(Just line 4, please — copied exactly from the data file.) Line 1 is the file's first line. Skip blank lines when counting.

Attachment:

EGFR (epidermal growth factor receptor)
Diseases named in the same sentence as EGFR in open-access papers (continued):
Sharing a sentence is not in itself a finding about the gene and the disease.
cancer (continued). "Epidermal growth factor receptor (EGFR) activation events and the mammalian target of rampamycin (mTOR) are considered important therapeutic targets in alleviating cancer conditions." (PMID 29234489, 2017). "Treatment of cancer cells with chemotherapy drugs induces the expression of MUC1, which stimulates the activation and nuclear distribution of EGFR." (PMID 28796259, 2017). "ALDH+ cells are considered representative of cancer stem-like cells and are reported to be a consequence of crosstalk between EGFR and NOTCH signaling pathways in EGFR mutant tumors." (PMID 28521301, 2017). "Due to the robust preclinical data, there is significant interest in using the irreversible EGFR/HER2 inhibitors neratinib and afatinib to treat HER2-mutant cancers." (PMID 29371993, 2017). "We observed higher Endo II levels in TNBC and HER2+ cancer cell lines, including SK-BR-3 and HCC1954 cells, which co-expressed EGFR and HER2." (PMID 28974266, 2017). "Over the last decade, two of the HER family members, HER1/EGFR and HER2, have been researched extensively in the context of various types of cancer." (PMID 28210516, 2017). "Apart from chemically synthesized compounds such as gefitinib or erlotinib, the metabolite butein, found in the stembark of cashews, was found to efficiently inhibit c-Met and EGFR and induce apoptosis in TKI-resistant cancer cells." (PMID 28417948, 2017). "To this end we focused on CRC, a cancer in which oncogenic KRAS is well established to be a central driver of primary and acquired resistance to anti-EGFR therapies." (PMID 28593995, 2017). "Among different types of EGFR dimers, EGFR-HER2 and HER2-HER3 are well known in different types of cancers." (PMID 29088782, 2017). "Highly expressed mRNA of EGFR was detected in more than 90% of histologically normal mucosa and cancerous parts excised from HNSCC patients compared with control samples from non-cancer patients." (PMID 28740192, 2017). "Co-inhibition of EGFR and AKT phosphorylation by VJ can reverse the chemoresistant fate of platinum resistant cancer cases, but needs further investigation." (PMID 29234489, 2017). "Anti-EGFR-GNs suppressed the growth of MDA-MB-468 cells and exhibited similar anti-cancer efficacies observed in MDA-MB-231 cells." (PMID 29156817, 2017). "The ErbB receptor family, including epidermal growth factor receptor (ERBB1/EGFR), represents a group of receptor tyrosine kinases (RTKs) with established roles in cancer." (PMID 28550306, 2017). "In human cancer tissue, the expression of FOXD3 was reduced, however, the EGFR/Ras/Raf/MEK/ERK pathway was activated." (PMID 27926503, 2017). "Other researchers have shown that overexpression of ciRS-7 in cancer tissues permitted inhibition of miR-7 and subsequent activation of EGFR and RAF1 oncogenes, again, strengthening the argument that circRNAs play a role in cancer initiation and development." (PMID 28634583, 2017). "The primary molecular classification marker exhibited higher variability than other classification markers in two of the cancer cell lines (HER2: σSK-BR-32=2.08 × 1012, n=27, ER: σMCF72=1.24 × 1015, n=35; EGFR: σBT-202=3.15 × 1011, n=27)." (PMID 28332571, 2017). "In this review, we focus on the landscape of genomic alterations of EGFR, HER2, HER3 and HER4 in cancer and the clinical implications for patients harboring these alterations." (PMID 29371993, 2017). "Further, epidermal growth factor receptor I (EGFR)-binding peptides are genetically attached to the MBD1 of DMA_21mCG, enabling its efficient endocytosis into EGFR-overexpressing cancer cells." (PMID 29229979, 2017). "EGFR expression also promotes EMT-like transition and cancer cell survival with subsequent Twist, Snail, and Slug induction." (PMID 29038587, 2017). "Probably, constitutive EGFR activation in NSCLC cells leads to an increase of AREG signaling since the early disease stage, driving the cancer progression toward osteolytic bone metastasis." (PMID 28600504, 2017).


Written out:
cancer (continued). "Epidermal growth factor receptor (EGFR) activation events and the mammalian target of rampamycin (mTOR) are considered important therapeutic targets in alleviating cancer conditions." (PMID 29234489, 2017). "Treatment of cancer cells with chemotherapy drugs induces the expression of MUC1, which stimulates the activation and nuclear distribution of EGFR." (PMID 28796259, 2017). "ALDH+ cells are considered representative of cancer stem-like cells and are reported to be a consequence of crosstalk between EGFR and NOTCH signaling pathways in EGFR mutant tumors." (PMID 28521301, 2017). "Due to the robust preclinical data, there is significant interest in using the irreversible EGFR/HER2 inhibitors neratinib and afatinib to treat HER2-mutant cancers." (PMID 29371993, 2017). "We observed higher Endo II levels in TNBC and HER2+ cancer cell lines, including SK-BR-3 and HCC1954 cells, which co-expressed EGFR and HER2." (PMID 28974266, 2017). "Over the last decade, two of the HER family members, HER1/EGFR and HER2, have been researched extensively in the context of various types of cancer." (PMID 28210516, 2017). "Apart from chemically synthesized compounds such as gefitinib or erlotinib, the metabolite butein, found in the stembark of cashews, was found to efficiently inhibit c-Met and EGFR and induce apoptosis in TKI-resistant cancer cells." (PMID 28417948, 2017). "To this end we focused on CRC, a cancer in which oncogenic KRAS is well established to be a central driver of primary and acquired resistance to anti-EGFR therapies." (PMID 28593995, 2017). "Among different types of EGFR dimers, EGFR-HER2 and HER2-HER3 are well known in different types of cancers." (PMID 29088782, 2017). "Highly expressed mRNA of EGFR was detected in more than 90% of histologically normal mucosa and cancerous parts excised from HNSCC patients compared with control samples from non-cancer patients." (PMID 28740192, 2017). "Co-inhibition of EGFR and AKT phosphorylation by VJ can reverse the chemoresistant fate of platinum resistant cancer cases, but needs further investigation." (PMID 29234489, 2017). "Anti-EGFR-GNs suppressed the growth of MDA-MB-468 cells and exhibited similar anti-cancer efficacies observed in MDA-MB-231 cells." (PMID 29156817, 2017). "The ErbB receptor family, including epidermal growth factor receptor (ERBB1/EGFR), represents a group of receptor tyrosine kinases (RTKs) with established roles in cancer." (PMID 28550306, 2017). "In human cancer tissue, the expression of FOXD3 was reduced, however, the EGFR/Ras/Raf/MEK/ERK pathway was activated." (PMID 27926503, 2017). "Other researchers have shown that overexpression of ciRS-7 in cancer tissues permitted inhibition of miR-7 and subsequent activation of EGFR and RAF1 oncogenes, again, strengthening the argument that circRNAs play a role in cancer initiation and development." (PMID 28634583, 2017). "The primary molecular classification marker exhibited higher variability than other classification markers in two of the cancer cell lines (HER2: σSK-BR-32=2.08 × 1012, n=27, ER: σMCF72=1.24 × 1015, n=35; EGFR: σBT-202=3.15 × 1011, n=27)." (PMID 28332571, 2017). "In this review, we focus on the landscape of genomic alterations of EGFR, HER2, HER3 and HER4 in cancer and the clinical implications for patients harboring these alterations." (PMID 29371993, 2017). "Further, epidermal growth factor receptor I (EGFR)-binding peptides are genetically attached to the MBD1 of DMA_21mCG, enabling its efficient endocytosis into EGFR-overexpressing cancer cells." (PMID 29229979, 2017). "EGFR expression also promotes EMT-like transition and cancer cell survival with subsequent Twist, Snail, and Slug induction." (PMID 29038587, 2017). "Probably, constitutive EGFR activation in NSCLC cells leads to an increase of AREG signaling since the early disease stage, driving the cancer progression toward osteolytic bone metastasis." (PMID 28600504, 2017).